Licensed Nutritionist, Does It Have Any Meaning In Wisconsin?

First off, as of right now a nutritionist even with advanced education, cannot get a license in the State of Wisconsin.  Only registered dietitians can get a license to practice in Wisconsin. Currently, all surrounding states like Illinois, Minnesota, even Michigan offer pathways for a nutritionist to get a license however, it requires an advanced degree, internship and passing of exam by a certification board.

So if someone states that they are licensed nutritionist they are not unless they have completed the registered dietitian program along with their “nutrition” degree.

Currently the field of nutrition consulting is not highly regulated in some states; Wisconsin being one of them.  In these states there are many different educational pathways that a person can follow.  Some as simple as learning from a script when signing up with a company that sells nutritional products, like Usana.  Or, attending a “seminar” and now they are “certified” nutritionists basically interested in selling their products.  They then offer free nutritional consulting.  Obviously, they are earning their money when they sell you products that are usually over priced.

On the other hand, they are many different educational institutions offering everything from 3 months to 1 year education and now you can consult.  And, then there Health Coaches – which does not require any or little educational background in nutritional science.  Unless they have a degree in science like nutrition, biochemistry, etc. with their coaching certificate, I would be very wary taking nutritional advice from them – coaching you to better health is one thing but advising on health conditions is another.

Due to this lack of regulation and to protect the consumers, some states have instituted what is referred to as the “dietetic law” where only a registered dietitians can practice nutrition consulting.  Some states like Illinois and Michigan have amended this law allowing people with an advanced education and completed an internship to get a license and practice nutritional consulting.  The titles that are currently eligible for this are Certified Clinical Nutritionist and Certified Nutrition Specialist.  So you can see where all of the letters are coming from; CCN, CNS, RD and so on.  This is just the tip of the “iceberg” – there are now certifications in diabetic care, functional nutrition – all mean more letters.  Always ask about the letters after their name; what do they mean?  What is their educational background?  Look at what organizations that they are members of as professional organizations only allow people with the right credentials to join.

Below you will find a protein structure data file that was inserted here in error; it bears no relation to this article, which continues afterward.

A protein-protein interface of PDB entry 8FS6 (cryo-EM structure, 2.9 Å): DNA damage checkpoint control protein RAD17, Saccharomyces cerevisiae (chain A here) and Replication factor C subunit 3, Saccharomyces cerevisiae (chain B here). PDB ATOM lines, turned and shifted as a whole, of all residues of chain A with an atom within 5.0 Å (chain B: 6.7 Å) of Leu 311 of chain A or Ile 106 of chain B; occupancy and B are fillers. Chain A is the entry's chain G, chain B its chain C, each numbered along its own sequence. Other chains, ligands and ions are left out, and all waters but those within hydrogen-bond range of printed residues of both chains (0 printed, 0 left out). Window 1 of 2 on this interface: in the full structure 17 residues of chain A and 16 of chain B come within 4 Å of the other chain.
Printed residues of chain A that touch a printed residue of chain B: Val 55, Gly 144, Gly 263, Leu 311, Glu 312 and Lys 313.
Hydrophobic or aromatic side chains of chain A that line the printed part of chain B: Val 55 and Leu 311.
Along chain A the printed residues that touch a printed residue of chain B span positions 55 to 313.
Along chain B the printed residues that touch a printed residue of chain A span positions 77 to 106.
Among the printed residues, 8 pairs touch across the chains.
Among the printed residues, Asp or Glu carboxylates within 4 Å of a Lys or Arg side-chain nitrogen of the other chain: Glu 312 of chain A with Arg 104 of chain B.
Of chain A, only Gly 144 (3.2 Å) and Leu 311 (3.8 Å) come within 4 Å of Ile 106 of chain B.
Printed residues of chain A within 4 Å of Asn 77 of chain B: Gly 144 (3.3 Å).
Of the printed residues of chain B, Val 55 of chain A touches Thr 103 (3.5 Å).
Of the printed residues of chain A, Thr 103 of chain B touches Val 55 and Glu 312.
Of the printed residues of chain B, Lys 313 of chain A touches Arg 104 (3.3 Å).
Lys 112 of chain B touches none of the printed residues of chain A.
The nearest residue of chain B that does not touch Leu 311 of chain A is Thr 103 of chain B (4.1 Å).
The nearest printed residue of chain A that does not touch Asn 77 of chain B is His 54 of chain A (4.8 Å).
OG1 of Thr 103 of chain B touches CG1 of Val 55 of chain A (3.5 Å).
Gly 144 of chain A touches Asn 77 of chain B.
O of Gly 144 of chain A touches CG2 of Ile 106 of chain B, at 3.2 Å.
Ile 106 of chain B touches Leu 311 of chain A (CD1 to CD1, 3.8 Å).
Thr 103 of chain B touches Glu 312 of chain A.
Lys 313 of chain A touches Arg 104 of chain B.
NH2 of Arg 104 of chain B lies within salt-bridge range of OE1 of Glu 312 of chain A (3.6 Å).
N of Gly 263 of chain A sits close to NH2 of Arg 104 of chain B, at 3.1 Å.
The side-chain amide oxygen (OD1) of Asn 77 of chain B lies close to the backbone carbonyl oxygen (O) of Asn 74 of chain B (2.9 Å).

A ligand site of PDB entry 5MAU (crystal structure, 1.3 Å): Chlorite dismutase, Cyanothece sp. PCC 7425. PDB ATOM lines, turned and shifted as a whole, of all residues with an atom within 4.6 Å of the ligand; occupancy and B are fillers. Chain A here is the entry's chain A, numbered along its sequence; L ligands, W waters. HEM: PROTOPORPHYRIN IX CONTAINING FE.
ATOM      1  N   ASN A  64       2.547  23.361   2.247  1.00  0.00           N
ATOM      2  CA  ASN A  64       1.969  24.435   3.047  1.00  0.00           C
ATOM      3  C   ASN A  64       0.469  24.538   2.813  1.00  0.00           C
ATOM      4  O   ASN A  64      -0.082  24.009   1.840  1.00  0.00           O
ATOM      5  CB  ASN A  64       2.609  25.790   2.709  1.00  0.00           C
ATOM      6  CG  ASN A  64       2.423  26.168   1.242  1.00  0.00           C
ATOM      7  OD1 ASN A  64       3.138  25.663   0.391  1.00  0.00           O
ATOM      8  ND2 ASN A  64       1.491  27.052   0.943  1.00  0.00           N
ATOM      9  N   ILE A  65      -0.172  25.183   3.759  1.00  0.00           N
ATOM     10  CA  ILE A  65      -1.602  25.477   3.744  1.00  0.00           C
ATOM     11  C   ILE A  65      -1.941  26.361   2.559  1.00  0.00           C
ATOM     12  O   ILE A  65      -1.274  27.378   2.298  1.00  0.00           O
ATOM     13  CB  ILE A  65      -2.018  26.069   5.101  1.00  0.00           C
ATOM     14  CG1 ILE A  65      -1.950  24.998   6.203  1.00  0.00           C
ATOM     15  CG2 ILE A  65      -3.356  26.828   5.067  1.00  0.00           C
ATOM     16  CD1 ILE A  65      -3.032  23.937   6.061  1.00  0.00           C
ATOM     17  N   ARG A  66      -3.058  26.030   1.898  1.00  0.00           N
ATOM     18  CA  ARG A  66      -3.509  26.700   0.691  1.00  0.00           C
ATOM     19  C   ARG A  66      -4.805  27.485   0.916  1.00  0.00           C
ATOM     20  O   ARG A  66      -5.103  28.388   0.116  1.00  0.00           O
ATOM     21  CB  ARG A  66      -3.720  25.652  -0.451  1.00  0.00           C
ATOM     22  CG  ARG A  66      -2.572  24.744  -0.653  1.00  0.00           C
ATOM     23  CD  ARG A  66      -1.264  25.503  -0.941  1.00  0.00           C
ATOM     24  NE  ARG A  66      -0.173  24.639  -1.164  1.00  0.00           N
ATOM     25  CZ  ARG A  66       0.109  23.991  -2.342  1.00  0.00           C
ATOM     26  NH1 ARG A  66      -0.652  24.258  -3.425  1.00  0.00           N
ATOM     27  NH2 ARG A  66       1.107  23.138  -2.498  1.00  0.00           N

When hiring a nutritionist, it all depends on what you are looking for – general nutrition advice or specific nutritional advice regarding a condition or concerns over developmental nutrition (children, aging adults, etc.) as most run of mill education in nutrition do not cover developmental nutrition, proper use of supplements, nutrient interaction with medications and advanced biochemistry in human nutrition.

In states with “in title only” legislation like Wisconsin – it is definitely buyer beware.  And, it all depends on what you looking for; basic nutrition and lifestyle consulting or something more personalized and not just the latest diet fat, like gluten free, pH diets or cleansing.  It is pretty much a buyer “beware” environment.  Be careful here as they often offer advice that is based on incorrect information, offer only the latest nutrition marketing hype and/or is not evidence based.  You get what you pay for.